A plant health management schedule was prepared for them which they meticulously followed. The scientists regularly monitored the implementation of the schedule, which included:
1. For management of quick wilt and slow decline diseases, spray the plantation with two rounds of bordeaux (1%) as prophylactic, the first round during June and the second round during August- September.
2. Drench the basin of the vine with copper oxy chloride (0.2%, 3-5 litres/ vine) in June.
3. If any vine is noticed infected with Phytopthora, spray the vine immediately with Metalaxyl + mancozeb (0.1%) and drench the basins of the vine and nearby vines with same solution. A second need based spray may be given after 10 days. As phytosanitation is very important in reducing the incidences of diseases, the dead vines, fallen leaves and spikes of infested vines need to be removed and burned.
4. Plant basin management techniques like application of organic manures (minimum 10 kg/vine), liming, earthing up and mulching should be carried out at least once in a year.
5. For grown up vines, fertilizers at 145g nitrogen, 55g phosphorus and 240 g potash may be given in two splits during June and September
6. In case of pre- monsoon failures, provide 4-5 times basin irrigation with 40-50 lit. of water /vine at an interval of 5-7 days
7. Regulate the shade of support trees to provide minimum 50-60% exposure to sunlight in April.
8. Undertake root grub, mealy bug and termite control measures by drenching the basin of the support trees with chlorpyriphos (0.07%), 4-5 litre/tree in September.
The farmers adopted the recommended package and Phytophthora disease incidence reduced from 20 per cent to 4 per cent in the first year of adoption itself. For the last two years (2007-08, 2008-2009), the disease incidence remained below 2%. The yield from the plantation remarkably increased to 10 tones from a mere 4 tones before adoption of the package. During 2009-2010, they realised an yield of 15 tones. “Our success is only due to strictly following the scientific package suggested by the scientists,” says Mr. Numan Adil. “We are spending only rupees 5 lakh for the entire black pepper plantation of 40 acres for adopting the technologies and the net profit increased 3-4 times,” says Mr. Mahamad Iqbal, the younger brother. “We decided to attend the meetings organised by research institutes in future as the meeting in 2002 was a turning point in our life,” he adds.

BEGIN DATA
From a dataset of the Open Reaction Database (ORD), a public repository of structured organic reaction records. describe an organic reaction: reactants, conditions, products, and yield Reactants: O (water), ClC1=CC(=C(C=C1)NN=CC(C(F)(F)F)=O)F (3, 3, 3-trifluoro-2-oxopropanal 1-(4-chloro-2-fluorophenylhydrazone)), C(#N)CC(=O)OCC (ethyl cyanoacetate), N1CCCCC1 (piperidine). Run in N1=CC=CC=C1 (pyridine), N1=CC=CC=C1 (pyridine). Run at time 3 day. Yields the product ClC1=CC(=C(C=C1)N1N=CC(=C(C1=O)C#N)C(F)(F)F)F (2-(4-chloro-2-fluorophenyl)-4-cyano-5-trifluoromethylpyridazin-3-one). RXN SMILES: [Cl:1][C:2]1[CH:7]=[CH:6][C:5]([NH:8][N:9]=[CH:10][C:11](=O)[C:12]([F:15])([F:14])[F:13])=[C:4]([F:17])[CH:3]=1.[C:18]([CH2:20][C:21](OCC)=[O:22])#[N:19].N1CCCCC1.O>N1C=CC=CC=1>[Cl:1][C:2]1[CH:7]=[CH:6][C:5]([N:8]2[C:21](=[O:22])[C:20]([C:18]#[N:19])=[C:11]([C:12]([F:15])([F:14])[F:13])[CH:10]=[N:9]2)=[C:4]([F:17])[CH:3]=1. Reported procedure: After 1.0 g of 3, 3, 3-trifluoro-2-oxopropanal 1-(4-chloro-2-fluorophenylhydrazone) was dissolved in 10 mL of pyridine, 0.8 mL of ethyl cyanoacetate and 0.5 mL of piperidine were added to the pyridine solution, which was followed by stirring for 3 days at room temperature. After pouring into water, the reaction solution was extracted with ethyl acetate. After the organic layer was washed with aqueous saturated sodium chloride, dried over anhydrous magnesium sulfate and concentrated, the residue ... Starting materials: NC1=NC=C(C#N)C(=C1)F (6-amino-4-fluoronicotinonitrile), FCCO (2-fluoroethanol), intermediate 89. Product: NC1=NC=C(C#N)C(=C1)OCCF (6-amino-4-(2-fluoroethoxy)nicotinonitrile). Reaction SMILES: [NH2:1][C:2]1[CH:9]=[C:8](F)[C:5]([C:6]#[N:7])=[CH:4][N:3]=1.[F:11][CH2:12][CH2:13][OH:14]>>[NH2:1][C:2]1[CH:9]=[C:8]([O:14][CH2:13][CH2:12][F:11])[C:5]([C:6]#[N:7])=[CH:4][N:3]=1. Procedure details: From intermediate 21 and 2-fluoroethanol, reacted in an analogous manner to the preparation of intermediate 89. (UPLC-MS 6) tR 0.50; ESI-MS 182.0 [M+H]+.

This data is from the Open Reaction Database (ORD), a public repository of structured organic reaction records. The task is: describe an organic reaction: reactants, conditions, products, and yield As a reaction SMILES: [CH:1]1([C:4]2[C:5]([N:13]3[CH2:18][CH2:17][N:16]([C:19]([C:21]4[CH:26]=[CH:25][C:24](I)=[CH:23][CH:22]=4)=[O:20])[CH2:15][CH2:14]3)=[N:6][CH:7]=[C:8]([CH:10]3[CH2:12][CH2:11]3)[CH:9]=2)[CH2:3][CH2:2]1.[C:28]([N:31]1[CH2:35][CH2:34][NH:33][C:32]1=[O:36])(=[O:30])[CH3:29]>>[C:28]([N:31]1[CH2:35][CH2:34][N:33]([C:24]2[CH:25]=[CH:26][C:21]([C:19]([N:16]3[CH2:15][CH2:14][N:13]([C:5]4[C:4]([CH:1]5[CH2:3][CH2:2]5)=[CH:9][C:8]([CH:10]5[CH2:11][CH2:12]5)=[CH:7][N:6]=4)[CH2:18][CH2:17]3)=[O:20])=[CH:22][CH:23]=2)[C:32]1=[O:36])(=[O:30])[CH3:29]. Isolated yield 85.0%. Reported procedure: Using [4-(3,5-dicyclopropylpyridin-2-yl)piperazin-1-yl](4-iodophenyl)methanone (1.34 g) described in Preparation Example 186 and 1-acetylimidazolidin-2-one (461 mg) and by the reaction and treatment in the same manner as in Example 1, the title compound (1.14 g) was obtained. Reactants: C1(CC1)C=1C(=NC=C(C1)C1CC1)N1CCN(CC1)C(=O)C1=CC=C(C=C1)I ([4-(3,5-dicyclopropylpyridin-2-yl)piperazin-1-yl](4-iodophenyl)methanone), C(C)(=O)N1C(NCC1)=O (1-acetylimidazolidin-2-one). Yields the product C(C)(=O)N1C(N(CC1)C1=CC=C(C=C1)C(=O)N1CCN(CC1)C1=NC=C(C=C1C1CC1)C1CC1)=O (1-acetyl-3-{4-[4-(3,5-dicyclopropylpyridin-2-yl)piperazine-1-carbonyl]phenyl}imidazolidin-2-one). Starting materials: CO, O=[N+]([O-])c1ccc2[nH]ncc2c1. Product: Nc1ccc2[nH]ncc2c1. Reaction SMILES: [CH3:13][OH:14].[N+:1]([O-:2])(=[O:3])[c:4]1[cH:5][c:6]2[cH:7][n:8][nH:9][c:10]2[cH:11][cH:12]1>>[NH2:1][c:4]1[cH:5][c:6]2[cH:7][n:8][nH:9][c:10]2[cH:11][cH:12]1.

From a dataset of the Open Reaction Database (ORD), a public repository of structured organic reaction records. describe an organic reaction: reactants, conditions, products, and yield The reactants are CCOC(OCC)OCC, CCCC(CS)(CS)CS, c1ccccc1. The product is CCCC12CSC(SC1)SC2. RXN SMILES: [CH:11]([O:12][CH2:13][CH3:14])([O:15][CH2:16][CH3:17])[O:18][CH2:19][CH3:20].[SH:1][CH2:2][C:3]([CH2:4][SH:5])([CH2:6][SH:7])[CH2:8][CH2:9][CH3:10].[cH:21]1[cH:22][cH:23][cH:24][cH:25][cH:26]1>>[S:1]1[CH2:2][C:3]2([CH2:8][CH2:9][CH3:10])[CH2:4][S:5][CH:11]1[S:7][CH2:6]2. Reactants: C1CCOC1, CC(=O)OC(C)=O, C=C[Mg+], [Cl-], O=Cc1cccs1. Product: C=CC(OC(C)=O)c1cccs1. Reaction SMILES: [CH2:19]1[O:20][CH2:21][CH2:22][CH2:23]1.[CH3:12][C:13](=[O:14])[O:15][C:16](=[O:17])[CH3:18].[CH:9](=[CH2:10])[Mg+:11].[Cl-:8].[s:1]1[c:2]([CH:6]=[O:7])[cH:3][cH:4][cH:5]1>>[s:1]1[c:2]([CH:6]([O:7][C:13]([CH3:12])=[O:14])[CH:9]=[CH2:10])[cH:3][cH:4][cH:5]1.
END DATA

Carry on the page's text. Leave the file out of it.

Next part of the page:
They also participated in the Piperaceae seminar conducted at IISR, Calicut in 2008 along with other farmers whom they motivated. “Technologies are available for successful cultivation of any crop and a farmer has only to strictly follow the scientific package for maximising returns from his holdings’ says Dr. M N Venugopal, Ex-Head of the Centre. “We are always available to the farming community for any kind of scientific discussion and the success of farmer brothers in Belur is not only applicable to planters but also to small and marginal farmers,” says Dr. S J Ankegowda, the present Head of CRC, Appangala.
For further information readers may contact Mr. Numan Adil and Mahamad Iqbal, Doddagolla estate, Chickanahalli, Belur Taluk, Hassan District-571 201. Karnataka; 09448237624; 09449338430
Dr. S.J.Ankegowda, Sr. Scientist and Head, Indian Institute of Spices Research, Cardamom Research Centre, Appangala, Madikeri-571 201, Karnataka. Phone: 08272-245451;245514.